Friday, September 29, 2000
Warriors achingNOTHING that a win wouldn't cure.
for a W
The UH football team is working
hard for the remedy it needs:
a win against Tulsa
By Paul Arnett
Even when the University of Hawaii football coaches and players don't say it, they think it. It's right there in the back of their minds, on the tip of their tongues and in the prayers they keep to themselves.
Nothing that a win wouldn't cure.
When asked after yesterday's practice if there was a sense of urgency entering tomorrow night's Western Athletic Conference game with the University of Tulsa, head coach June Jones fixed that flinty stare he borrowed from James Dean and said, "Nope, other than we need to get a win. You know?"
Oh, everybody knows all right. Lose to the Golden Hurricane at home with two more trips to Texas staring you in the face next month, and this season of high hopes disappears into one of those Waikiki sunsets.
The goals will go from back-to-back bowl appearances to managing a break-even season and a victory over Wisconsin that would salvage an otherwise disappointing campaign. Jones knows that's a possibility. He just isn't willing to go there.
Ever the optimist, Jones feels the Warriors are only a dozen plays away from where they want to be. If Craig Stutzmann hadn't fumbled, if Nick Rolovich hadn't thrown that interception, if holding hadn't been called on Joaquin Avila, if only Flex Armstrong hadn't been left alone.
"It all comes down to making plays and believing in yourself," Jones said. "We had two big momentum swings in our two losses that we weren't able to overcome. We have to believe in each other and be confident when something doesn't go our way."
Nothing that a win wouldn't cure.
Nobody knows that better than Rolovich. The starter in the two losses, Rolovich would like nothing better than to come out and have that breakout game Jones believes is still in him. He wouldn't have selected him, otherwise.
Logic says Rolovich starts. Should he falter or the fates conspire against him, then Jones can turn to hometown hero Timmy Chang and say, "Go forth and conquer."
Whether that happens depends partly on the receivers, who have been about as reliable as a Firestone tire. Imagine, if you will, a wishbone offense having its running backs fumbling the ball 10 times a game. Chaos, right?
WELL, don't blame Rolovich or Chang for all the passes that slipped through the fingers or bounced off the shoulder pads of the wideouts at last week's loss to Texas-El Paso.
And let's not leave out the offensive line. There were enough jail breaks and "look out!" blocks to go around.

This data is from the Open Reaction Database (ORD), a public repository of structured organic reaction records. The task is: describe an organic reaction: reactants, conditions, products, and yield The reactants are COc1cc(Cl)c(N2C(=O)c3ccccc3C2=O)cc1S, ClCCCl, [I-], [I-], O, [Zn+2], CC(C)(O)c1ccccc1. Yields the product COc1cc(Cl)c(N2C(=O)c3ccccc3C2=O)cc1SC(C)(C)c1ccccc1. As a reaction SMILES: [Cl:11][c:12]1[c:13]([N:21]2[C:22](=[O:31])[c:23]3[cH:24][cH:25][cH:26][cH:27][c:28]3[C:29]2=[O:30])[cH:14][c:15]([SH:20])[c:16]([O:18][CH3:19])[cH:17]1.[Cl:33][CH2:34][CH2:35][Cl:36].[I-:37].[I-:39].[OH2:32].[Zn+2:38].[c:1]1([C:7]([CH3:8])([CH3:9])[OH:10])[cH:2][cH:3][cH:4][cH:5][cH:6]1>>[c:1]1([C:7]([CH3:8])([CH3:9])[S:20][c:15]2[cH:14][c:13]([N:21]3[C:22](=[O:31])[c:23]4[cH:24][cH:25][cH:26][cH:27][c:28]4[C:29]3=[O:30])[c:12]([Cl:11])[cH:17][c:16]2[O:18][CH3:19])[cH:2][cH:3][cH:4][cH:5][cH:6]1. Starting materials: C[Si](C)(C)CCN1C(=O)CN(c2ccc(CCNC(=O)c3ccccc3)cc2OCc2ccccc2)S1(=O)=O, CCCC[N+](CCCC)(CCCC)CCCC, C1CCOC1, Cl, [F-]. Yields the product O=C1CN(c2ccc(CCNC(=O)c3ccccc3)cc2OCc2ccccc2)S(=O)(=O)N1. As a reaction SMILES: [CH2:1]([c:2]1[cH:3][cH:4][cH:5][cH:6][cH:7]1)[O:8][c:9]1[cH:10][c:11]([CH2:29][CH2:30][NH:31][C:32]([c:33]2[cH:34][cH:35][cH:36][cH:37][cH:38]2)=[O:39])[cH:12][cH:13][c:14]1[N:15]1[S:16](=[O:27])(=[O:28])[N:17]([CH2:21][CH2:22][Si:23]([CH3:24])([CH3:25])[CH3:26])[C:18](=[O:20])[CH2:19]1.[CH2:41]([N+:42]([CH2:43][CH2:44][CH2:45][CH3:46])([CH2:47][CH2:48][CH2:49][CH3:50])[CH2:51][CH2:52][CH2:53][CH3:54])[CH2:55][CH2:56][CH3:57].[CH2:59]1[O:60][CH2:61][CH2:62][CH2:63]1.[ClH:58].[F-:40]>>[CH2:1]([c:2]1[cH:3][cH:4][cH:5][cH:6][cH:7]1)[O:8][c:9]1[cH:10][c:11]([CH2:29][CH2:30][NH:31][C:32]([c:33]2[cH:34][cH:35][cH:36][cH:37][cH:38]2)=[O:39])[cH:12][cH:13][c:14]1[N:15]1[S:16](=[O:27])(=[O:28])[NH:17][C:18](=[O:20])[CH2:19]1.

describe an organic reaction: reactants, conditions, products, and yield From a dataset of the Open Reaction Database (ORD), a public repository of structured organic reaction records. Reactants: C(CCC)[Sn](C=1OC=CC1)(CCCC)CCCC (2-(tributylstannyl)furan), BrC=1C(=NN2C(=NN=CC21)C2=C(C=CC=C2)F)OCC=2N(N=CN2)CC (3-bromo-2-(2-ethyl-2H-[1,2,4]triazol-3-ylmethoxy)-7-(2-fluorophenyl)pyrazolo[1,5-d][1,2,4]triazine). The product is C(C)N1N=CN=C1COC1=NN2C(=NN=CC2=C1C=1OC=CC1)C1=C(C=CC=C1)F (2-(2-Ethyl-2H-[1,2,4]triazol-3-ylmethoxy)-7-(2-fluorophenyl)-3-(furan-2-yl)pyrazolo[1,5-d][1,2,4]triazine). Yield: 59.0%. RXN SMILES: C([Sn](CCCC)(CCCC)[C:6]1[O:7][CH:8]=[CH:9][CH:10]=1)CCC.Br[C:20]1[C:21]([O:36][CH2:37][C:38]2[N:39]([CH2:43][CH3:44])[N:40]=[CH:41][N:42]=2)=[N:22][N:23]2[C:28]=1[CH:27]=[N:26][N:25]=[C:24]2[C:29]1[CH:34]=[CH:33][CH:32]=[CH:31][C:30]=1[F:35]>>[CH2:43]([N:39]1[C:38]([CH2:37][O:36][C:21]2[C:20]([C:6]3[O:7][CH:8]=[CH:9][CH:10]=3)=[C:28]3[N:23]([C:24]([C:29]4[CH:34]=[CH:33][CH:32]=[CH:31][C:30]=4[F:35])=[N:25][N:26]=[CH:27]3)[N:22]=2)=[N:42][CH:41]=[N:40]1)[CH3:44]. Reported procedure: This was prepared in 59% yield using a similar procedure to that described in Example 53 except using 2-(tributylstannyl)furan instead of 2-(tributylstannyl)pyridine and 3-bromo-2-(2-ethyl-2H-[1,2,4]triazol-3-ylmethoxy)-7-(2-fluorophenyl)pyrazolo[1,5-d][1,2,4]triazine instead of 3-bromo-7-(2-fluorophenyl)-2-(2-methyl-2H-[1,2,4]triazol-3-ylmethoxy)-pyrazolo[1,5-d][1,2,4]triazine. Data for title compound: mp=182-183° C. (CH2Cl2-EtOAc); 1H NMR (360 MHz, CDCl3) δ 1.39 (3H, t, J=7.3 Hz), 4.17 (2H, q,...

"We did some things right early on," offensive line coach Mike Cavanaugh said. "We recognized the blitz package and reacted properly.
"Then later on in the game, they did the same thing and we didn't pick it up. The guy who felt the mistakes the most was Rolo."
It certainly figures first-year head coach Keith Burns of Tulsa will attack Hawaii's left side of the line. Where the right side is solid, the left is fluid and prone to letting the water flow over the dam. Chris Pinkney has been afforded every opportunity to call the left tackle position his own. But so far, he's made no claim to it.
Tulsa's defense doesn't appear as air tight in the secondary as that of UTEP and Portland State. Both teams had outstanding corners, who were able to lock on to their targets and stay with them most of the evening.
That's something UH defensive coordinator Kevin Lempa is hoping his secondary will do. So far, it hasn't been the case. The corners and safeties have been severely challenged due in part to the front seven's inability to put pressure on the quarterback.
Jones believes the Golden Hurricane will pass first and ask questions later. He sees sophomore quarterback Josh Blankenship and wideout Donald Shoals as the real threats on offense. Considering the shaky play of the UH defensive backs, it's hard to argue with him.
Lempa wants to stop the run because the Warriors have failed to do so in the first two games. He believes eliminating Tulsa's play-action game will give Hawaii that elusive edge. Lempa realizes the availability of safety Dee Miller and end Joe Correia is doubtful. Even if they do play, neither will be at full speed.
"This is another good football team we're facing with big-play capabilities," Lempa said. "They have a good quarterback-receiver tandem and they're able to move the ball on the ground. This is a big game for us. We've had our problems."
But nothing a win wouldn't cure.
Ka Leo O Hawaii